Tip of the Week: David Hakamaki on Senior Portraiture

Art and Business in HS Senior Portraiture
Can they Coexist?

There are good photographers and good business people. However, it takes a real talent to marry the two and develop a thriving photography business. Now, throw in the wild card…the fickle high school senior. Ouch!

Over the years, I have seen a number of people attempt to forge into the hallowed grounds of HS Senior Portraiture. Many, alas, are no longer slogging that route. Why is Senior Portraiture so elusive to so many? There is a huge difference between getting a few senior portrait clients and gaining enough clients consistently to have a viable business. It is easy to take photos of a friend, lure someone with a session that will build your portfolio and then give away your images, or charge such a nominal price that you can never break free of the infamous “day job.” What is the secret? Is there a magic advertisement or product that will move you to the next level?

Unfortunately, the road to continued success is a lot of hard work, persistence, creativity and consistency. A successful photographer must intermix art and business together to really make it work. Just being a fantastic artist or business person will not ensure success. You can take all kinds of “creative” HS Senior portraits, but if you cannot sell that creativity and vision, long-term success will be elusive. A healthy combination of artistic flair and business acumen will greatly improve your chances of success.

I run a thriving full-time, home-based photography studio in the middle of nowhere. That nowhere is Upper Michigan: lots of trees, small towns and lackluster economy. It’s not the greatest area to try and run a photography business. I compete with other photographers, part-timers, hobbyists and everyone in between. How did I get to where I am today? I started out in the business world and developed an understanding of smart business practices–marketing, sales, customer relations. Top that with training in photography and the marriage was perfect. My customers are my biggest advertisers. They walk away from a session and can’t wait to Facebook, Tweet or tell their friends.

Once a client walks through the doors of my studio, everything is focused on making them feel that they had the best session ever. Each client’s session is customized for their family. I do not play the “I am the artist, so this is what I will do” card. You also cannot go into a session and try to photograph everything from an “over the top, artsy” approach. That may look great on Facebook or your website, but the client may like the style that you based the entire session upon. In that instance, you are missing the business side of things…what the client wants to purchase. I talk with the student AND parents to see what styles THEY want to see. This provides portraits they will be happy with and excited to show off on their walls. Are you experiencing lackluster sales? If so, then you should look at why the client is only ordering a minimal amount.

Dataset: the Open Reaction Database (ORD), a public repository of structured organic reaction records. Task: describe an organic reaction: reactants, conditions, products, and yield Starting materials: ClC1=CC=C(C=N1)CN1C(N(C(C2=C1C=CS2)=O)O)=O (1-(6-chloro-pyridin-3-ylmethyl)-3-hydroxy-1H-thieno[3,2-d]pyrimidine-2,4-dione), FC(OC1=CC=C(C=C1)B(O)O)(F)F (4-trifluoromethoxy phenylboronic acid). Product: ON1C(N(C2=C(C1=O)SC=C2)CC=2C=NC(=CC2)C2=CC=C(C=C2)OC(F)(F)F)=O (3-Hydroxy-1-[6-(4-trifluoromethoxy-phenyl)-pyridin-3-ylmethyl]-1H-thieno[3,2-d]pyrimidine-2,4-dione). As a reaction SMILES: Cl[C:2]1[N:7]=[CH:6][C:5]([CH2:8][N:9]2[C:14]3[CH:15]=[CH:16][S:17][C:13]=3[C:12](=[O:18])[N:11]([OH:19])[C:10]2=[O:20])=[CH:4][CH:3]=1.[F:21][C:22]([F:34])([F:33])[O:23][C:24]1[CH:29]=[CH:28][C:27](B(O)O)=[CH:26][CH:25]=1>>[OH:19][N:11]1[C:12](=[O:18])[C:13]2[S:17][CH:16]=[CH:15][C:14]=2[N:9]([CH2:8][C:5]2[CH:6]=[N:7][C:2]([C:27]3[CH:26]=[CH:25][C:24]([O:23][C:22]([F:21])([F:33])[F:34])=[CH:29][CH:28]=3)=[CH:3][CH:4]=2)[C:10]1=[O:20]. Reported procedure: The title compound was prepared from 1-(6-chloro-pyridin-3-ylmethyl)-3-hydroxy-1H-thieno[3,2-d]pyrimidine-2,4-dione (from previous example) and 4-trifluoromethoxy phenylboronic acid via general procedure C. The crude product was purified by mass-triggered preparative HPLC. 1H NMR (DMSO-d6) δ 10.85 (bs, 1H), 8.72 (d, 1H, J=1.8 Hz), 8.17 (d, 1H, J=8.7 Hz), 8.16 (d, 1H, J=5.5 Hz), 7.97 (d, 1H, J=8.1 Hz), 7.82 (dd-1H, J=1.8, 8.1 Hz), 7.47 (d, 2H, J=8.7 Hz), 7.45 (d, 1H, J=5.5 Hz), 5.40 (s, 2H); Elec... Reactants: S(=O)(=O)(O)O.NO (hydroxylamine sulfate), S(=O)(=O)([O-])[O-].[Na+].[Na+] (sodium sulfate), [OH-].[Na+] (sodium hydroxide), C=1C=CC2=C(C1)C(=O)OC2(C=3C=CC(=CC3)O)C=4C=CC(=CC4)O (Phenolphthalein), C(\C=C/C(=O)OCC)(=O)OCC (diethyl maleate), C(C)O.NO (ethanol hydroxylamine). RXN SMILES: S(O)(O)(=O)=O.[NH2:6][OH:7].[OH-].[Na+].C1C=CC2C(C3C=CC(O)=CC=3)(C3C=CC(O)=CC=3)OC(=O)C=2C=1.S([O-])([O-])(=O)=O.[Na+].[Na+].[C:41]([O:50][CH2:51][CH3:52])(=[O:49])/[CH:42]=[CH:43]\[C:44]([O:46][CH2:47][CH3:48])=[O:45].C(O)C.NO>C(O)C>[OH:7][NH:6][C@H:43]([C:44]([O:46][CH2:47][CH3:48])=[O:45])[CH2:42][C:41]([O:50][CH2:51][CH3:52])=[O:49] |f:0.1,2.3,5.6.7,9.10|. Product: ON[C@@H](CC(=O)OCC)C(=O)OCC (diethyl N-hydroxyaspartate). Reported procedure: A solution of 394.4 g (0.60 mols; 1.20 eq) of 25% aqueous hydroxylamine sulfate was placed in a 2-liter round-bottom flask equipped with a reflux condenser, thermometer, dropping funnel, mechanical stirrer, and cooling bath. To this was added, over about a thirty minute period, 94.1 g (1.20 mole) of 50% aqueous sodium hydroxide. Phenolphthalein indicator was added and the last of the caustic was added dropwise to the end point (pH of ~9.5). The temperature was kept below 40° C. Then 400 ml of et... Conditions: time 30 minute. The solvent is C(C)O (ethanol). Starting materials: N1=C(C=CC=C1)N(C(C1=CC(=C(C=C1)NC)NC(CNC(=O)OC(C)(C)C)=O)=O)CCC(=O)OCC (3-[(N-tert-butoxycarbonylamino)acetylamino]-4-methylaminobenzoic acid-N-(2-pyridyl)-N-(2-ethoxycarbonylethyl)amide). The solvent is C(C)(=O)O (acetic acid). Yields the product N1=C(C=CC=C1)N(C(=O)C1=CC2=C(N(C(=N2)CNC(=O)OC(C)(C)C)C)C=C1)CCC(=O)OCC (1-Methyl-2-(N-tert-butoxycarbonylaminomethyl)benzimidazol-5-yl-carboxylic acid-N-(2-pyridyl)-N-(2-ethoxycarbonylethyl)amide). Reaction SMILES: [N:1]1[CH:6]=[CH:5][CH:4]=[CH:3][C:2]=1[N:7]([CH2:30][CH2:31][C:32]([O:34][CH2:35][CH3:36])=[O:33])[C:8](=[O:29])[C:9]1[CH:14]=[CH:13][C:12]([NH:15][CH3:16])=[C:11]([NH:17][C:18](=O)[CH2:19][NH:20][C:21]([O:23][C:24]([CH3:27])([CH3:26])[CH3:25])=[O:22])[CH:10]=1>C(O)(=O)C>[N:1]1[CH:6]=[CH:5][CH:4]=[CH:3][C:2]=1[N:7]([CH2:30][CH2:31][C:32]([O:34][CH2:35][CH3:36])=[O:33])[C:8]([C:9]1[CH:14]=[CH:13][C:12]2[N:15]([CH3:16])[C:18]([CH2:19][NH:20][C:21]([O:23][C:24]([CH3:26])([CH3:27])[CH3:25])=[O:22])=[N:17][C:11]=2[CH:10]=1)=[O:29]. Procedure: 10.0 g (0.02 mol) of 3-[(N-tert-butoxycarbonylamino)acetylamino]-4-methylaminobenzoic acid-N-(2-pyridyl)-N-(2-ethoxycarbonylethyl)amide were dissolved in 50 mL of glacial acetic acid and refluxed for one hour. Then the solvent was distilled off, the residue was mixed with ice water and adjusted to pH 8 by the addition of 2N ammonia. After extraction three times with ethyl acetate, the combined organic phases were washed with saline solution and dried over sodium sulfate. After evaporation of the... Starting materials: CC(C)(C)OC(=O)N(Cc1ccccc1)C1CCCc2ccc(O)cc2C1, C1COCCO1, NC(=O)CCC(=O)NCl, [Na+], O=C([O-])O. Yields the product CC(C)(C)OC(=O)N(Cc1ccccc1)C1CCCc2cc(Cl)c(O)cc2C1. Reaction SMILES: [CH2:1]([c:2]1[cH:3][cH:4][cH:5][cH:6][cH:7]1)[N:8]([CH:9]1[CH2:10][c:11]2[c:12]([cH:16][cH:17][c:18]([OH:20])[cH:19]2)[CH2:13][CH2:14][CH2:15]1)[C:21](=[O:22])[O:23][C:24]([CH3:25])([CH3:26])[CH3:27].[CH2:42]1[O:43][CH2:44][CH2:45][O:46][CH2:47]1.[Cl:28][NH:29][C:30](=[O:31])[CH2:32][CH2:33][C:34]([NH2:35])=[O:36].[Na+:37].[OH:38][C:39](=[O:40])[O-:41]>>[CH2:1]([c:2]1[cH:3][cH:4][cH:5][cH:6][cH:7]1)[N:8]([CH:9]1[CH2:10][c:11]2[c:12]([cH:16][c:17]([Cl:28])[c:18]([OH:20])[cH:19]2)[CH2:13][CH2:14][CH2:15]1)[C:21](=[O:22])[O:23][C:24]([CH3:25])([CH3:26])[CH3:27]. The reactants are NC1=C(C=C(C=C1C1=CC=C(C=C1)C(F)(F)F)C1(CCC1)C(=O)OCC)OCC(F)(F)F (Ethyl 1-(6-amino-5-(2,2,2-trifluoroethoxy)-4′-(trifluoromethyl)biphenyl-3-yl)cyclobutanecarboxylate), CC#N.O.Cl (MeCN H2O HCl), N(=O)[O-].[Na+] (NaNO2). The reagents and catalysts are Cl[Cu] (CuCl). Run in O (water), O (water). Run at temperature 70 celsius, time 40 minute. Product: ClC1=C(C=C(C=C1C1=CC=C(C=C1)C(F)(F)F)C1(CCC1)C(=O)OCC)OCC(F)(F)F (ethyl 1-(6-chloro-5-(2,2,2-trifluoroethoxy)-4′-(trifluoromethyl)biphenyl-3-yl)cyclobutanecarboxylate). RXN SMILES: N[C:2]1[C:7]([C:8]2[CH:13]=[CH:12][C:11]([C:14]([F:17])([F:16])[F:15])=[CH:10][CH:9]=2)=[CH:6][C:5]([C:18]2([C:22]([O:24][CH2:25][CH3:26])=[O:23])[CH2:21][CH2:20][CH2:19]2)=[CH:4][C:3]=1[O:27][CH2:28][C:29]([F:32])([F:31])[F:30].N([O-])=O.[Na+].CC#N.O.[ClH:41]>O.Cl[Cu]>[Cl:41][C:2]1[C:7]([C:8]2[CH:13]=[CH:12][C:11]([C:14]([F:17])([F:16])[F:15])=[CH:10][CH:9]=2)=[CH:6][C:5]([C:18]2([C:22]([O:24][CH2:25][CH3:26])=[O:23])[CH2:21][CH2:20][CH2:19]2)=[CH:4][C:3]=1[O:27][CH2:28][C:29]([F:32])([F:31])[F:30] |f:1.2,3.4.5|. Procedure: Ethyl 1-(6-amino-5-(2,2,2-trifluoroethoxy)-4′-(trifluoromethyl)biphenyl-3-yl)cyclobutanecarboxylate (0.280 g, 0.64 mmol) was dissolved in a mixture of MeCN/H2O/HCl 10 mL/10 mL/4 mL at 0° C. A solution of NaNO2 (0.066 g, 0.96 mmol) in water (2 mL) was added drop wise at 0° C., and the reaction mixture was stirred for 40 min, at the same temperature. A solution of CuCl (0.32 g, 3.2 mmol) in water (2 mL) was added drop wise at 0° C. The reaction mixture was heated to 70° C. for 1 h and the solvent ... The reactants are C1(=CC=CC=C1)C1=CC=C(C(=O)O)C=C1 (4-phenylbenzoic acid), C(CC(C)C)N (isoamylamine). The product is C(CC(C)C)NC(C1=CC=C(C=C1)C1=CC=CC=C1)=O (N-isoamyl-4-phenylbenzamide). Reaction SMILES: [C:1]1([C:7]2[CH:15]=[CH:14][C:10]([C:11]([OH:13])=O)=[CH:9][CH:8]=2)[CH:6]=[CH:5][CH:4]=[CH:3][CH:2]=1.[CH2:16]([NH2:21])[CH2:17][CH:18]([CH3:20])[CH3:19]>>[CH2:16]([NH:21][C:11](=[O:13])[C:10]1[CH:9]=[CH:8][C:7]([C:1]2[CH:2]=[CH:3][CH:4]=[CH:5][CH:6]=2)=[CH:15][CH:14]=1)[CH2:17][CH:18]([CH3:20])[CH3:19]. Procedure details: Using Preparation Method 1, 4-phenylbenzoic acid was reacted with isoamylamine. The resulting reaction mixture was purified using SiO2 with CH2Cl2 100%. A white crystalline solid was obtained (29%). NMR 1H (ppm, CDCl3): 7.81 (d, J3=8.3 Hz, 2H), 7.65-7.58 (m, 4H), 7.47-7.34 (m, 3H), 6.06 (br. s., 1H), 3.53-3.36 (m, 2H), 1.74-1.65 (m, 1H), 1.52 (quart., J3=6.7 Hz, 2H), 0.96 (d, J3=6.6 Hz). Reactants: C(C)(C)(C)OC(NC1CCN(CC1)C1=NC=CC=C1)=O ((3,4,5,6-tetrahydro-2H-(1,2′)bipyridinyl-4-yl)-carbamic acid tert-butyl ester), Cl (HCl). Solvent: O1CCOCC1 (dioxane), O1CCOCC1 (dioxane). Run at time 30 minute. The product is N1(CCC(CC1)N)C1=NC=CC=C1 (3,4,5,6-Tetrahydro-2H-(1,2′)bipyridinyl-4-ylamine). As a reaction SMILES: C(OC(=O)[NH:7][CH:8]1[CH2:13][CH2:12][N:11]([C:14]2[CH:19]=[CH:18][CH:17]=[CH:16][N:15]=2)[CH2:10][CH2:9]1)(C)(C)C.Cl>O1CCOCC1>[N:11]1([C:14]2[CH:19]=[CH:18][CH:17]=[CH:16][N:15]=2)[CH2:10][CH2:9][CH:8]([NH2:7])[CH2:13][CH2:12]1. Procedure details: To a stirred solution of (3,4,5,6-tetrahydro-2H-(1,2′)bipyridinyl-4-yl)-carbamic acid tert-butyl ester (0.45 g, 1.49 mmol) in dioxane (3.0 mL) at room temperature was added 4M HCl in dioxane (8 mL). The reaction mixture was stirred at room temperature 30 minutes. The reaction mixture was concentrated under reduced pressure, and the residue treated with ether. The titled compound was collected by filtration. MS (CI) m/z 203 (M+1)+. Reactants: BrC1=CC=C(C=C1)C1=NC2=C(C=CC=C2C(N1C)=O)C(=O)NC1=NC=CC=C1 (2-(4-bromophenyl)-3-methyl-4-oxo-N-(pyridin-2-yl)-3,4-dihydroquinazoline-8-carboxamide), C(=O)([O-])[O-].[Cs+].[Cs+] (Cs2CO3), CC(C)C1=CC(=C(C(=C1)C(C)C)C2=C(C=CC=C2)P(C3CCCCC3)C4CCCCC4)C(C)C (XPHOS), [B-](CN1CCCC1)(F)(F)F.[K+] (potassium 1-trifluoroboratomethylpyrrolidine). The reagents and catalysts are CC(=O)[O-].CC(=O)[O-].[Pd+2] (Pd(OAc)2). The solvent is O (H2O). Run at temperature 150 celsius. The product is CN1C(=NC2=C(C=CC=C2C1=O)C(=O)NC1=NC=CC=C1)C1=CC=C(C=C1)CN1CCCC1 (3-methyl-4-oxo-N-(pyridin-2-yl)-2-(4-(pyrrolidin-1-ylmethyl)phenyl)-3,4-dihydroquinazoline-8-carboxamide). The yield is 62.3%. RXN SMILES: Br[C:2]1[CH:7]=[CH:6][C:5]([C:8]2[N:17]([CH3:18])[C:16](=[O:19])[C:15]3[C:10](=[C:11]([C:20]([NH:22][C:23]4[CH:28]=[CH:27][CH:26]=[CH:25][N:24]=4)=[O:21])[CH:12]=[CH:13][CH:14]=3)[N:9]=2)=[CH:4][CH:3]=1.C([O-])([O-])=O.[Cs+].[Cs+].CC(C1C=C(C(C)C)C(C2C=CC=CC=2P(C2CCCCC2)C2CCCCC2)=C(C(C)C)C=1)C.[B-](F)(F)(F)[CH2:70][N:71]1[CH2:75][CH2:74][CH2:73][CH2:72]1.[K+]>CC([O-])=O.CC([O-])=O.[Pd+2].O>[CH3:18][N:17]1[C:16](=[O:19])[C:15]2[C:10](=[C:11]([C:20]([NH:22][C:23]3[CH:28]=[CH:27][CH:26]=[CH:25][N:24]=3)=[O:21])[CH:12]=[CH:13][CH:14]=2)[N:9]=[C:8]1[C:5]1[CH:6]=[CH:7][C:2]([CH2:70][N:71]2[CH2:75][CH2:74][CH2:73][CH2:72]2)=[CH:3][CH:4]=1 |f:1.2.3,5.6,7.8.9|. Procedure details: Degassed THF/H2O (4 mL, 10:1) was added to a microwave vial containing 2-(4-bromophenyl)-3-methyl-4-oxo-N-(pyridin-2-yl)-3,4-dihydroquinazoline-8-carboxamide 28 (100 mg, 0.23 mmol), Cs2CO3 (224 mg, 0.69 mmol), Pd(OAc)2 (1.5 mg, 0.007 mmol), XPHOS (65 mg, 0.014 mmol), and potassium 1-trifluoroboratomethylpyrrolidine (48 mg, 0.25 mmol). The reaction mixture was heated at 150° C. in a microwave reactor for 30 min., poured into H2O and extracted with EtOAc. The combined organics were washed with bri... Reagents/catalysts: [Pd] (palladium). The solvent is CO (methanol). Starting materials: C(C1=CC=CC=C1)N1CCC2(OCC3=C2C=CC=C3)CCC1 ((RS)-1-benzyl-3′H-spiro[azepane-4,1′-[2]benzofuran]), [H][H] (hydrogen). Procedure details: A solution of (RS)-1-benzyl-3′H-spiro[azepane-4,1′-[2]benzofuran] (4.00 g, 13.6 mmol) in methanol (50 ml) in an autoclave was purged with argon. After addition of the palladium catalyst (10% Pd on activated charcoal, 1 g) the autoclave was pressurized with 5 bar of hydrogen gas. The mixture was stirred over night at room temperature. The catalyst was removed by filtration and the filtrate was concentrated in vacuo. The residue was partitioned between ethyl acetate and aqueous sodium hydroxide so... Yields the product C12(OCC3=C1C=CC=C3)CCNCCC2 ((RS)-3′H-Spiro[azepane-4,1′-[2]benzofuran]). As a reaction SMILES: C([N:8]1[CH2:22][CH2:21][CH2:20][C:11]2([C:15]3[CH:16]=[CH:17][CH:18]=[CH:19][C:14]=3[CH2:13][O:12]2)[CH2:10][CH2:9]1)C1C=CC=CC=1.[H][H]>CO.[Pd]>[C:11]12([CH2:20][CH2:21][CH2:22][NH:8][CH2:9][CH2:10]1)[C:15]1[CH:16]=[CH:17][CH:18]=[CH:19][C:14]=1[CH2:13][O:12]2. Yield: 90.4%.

I vary the poses and “artistic flair” in each session. I need to understand if the parents (and relatives) prefer a more traditional or artistic style. We then ask the Senior what style they prefer, including smiling and non-smiling poses, coloration and locations.

Often, the more traditional poses and post processing will sell for a large wall portrait, while the artsy poses work better for wallets and unique products. I do not overshoot, which is a tendency of many Senior photographers. Ask any Senior which they would prefer–less images of a higher quality or more images of repetitive poses. I ask each client and the answer is always the former. This limits their expectations of seeing 200+ images. Plus, by photographing less, I save time culling and editing excessive images that will never be considered.

Having a nice selection of images allows me to promote books. This adds to my total sales and allows the client to have a wide variety of images in one location. I capture a series of images that will allow the client to have “so many good ones that I can’t choose,” but not too many to dilute the series. This balance is perfect to advise the client, “Instead of having a bunch of smaller photos, why not put a book together?” This brings a smile to their face and book orders are a regular add-on. Shameless plug time…we love using Fundy’s Album Builder to put our books together. It is a breeze to do the layouts and really keeps my designer efficient. But, since you are on Fundy’s site, you already know that!

What are some final words of advice that I can give to make your HS Senior Portrait business better? Give the client only top-notch images to view, stop and listen to what the client wants, do NOT undervalue your work (you only hurt the industry in general and will never make it financially), use Fundy software for more efficiency and continue to make your business the destination where Seniors HAVE to go to.

Have fun and keep shooting.


David Hakamaki is owner of Cutting Edge Photography in Iron Mountain, MI. David’s studio is a full-time, home-based photography business that focuses on HS Seniors, Youth Sports, Families, Children, Promotional/Travel and Weddings. He is a regular speaker at photography conferences across the U.S. on a variety of topics, including HS Seniors, Youth Sports, Client Relations, Home Base Photography and Rural Photography. David serves on Simply Color Lab’s “Senior Dream Team” and is one of Kubota Image Tools “Champions.” David has a wife and four children, who travel the country in search of adventure.